concatenating the training visual medium with each distance map in the plurality of distance maps to generate a plurality of training pairs; and
training, based on at least one training pair of the plurality of training pairs, the neural network to segment pixels of the training visual medium corresponding to the training target object.
12. The computing system of claim 11, wherein the neural network is a convolutional encoder-decoder network including:
a convolutional encoder network having one or more convolutional layers for training filters to recognize one or more features of the target object and one or more pooling layers for manipulating a spatial size of the at least one training pair; and
a convolutional decoder network having one or more deconvolutional layers and one or more unpooling layers for reconstructing details of the digital visual medium.
13. The computing system of claim 11, wherein the means for training the neural network includes means for performing the operation of training the neural network to segment the pixels by inputting the at least one training pair to a convolutional encoder and a convolutional decoder of the neural network to generate a binary instance mask corresponding to the training target object.
14. The computing system of claim 9, wherein the collective probability map is generated based on a plurality of probability maps for each bounding box of the bounding box set, wherein each probability map of the plurality of probability maps is weighted based on class scores corresponding to each bounding box.
15. The computing system of claim 9, wherein the means for determining the instance-level label includes means for using probabilities of the collection probability map to identify a compatibility between adjacent pixels corresponding to at least one of the target object, the compatibility being identified using a conditional random field model.
16. A non-transitory computer readable medium having program code executable by a processing device stored thereon, the program code comprising:
program code for receiving a digital visual medium having a first bounding box corresponding to an object within the digital visual medium;
program code for generating, based on the first bounding box, a plurality of bounding boxes corresponding to the object within the digital visual medium, the first bounding box and the plurality of bounding boxes together forming a bounding box set;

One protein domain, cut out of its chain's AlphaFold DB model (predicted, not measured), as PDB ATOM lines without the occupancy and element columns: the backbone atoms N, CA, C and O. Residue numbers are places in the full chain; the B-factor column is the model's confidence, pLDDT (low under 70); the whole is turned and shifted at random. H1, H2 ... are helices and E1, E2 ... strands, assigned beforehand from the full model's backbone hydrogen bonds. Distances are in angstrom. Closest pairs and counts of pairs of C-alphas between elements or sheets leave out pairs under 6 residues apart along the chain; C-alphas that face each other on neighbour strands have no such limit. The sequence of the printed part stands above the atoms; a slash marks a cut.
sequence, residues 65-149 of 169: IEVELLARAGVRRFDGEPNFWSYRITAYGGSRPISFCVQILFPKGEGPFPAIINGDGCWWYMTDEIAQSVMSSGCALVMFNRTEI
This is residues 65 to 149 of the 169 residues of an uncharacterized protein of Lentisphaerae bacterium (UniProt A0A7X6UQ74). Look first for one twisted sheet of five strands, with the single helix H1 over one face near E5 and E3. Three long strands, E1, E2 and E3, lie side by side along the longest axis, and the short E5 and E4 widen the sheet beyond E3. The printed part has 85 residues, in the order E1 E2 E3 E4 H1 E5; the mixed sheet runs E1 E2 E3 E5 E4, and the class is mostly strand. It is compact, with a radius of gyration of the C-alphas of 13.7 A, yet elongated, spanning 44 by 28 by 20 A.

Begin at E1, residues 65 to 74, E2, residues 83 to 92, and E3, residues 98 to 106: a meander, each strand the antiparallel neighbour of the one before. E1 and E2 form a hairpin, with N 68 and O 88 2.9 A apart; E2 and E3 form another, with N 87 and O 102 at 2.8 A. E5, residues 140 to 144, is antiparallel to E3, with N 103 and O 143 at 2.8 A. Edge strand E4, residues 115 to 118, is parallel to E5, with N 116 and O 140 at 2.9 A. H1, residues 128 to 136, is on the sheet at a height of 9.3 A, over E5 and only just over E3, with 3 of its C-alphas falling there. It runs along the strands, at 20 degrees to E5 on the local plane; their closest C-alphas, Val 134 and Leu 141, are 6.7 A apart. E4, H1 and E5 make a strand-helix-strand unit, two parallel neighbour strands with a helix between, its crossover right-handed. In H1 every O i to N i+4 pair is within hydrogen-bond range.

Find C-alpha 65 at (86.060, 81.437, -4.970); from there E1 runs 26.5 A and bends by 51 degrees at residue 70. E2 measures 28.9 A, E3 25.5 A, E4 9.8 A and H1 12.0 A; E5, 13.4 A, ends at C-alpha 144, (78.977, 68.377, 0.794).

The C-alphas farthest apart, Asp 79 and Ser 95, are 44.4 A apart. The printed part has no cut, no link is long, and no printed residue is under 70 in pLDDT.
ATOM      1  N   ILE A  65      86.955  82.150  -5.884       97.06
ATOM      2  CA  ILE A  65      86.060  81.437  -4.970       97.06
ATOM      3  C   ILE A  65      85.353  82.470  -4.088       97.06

program code for generating a plurality of distance maps, each distance map in the plurality of distance maps corresponding to a respective bounding box of the bounding box set;
program code for concatenating the digital visual medium with each distance map in the plurality of distance maps to generate a plurality of training pairs; and
program code for training, based on the training pairs, a neural network to segment pixels of the digital visual medium corresponding to the object.
17. The non-transitory computer readable medium of claim 16, wherein the program code further comprises program code for semantic segmentation of a set of target objects within an input visual medium received by a trained neural network by:
receiving one or more bounding boxes potentially corresponding to the set of target objects;
for each of the one or more bounding boxes, determining a score for each pixel for the input visual medium, the score being representative of a likelihood that each pixel corresponds to the set of target objects; and
determining an instance-level label that yields a label for each of the pixels of the input visual medium corresponding to the set of target objects based, at least in part, on a collective probability map including the score for each pixel of the input visual medium.
18. The non-transitory computer readable medium of claim 16, wherein the program code for generating the plurality of distance maps comprises, for each distance map, program code for determining a distance from each pixel of the digital visual medium to the respective bounding box, wherein the plurality of distance maps have dimensions matching the digital visual medium.